What should I choose here? "There is (much/ a lot of) salt on the table". And why? I suppose these both variants are right, aren`t they?
Apr 26, 2016 9:49 PM
Answers · 7
Well, I suppose you do! (You really want to say "aren't they?" rather than "don't I?") And yes, they are. However, as I think Eric was getting at, saying "there is much salt" or indeed "much food" or "much noise" or using "much" like that with any other mass noun is not at all colloquial and sounds formal to the point of being stilted. People just don't say it, which is odd, because there is no such issue with saying the plural counterpart, e.g. "there are many glasses on the table", or using it in the negative, e.g. "there is not much salt on the table".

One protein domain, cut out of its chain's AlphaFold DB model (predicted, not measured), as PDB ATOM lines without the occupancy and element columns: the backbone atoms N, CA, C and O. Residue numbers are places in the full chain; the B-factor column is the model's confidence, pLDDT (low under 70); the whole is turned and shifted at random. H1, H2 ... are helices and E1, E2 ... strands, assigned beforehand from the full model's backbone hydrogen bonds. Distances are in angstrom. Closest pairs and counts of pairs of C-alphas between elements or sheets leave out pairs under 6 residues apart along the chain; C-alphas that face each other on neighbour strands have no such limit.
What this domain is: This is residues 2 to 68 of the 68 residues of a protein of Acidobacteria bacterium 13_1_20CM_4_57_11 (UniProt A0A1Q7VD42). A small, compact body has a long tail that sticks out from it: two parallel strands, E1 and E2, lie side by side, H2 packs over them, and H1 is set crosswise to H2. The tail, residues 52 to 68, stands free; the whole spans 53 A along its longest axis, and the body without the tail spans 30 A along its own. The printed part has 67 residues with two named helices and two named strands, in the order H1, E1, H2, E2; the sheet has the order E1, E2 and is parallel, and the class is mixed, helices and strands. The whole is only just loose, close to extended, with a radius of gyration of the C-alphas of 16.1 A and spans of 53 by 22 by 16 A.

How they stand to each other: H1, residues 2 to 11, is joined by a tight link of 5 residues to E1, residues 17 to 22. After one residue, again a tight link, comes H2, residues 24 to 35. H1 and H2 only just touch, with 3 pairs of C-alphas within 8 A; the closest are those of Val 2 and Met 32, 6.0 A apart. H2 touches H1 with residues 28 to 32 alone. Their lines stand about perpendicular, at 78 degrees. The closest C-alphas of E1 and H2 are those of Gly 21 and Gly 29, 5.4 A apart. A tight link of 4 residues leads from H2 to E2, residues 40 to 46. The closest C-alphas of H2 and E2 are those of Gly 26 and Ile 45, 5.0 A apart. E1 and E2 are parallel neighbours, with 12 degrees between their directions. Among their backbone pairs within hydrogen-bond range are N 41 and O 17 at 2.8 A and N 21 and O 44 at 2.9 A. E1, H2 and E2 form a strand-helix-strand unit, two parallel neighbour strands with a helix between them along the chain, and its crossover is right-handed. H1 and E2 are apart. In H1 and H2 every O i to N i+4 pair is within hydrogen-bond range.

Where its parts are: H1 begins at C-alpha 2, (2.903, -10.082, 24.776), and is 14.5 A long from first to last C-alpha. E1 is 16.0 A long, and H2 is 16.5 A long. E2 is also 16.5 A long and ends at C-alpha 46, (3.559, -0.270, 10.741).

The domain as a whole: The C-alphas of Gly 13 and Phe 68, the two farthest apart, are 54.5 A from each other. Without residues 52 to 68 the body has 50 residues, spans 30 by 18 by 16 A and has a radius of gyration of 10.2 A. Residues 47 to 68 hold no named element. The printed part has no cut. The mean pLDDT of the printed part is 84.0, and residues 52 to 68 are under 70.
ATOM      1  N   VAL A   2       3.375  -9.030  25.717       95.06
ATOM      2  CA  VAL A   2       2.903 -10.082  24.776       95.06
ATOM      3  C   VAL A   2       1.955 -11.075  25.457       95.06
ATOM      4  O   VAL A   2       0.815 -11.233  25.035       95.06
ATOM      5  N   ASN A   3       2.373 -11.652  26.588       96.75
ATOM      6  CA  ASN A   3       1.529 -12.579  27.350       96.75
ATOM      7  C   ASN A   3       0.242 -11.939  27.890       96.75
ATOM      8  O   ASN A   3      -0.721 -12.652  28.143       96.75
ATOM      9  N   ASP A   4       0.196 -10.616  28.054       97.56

April 26, 2016
As a general rule, we use “much” (or “many” in the plural) in the negative, in questions, and when modified by an adverb. In addition, the word “many” is in general use to talk about units of measurement (time, distance etc.). For example: Not much/many. They didn’t eat much food / many hamburgers. Did they eat much food / many hamburgers? How much/many…? So/too much/many. Not much/many. They worked many hours. They walked many miles. Etc. In all other cases, we usually use a lot (of) or lots (of). Note: Native speakers can break these particular "rules" (more like "customs") with impunity, but my advice to ESL learners is that they should first get accustomed to using these rules, and only start to break them after passing a C2 test.
April 27, 2016
"A lot of" would fit in better; unfortunately, I'm not exactly sure why it sounds right, but English is a strange language. "A lot" or "a lot of" is often used to describe more tangible things, whereas "much" is often used to describe more intangible things - but they are interchangeable. People would understand either sentence, but "there is a lot of salt on the table" sounds more natural to me. (Native speaker, California, USA)
April 26, 2016
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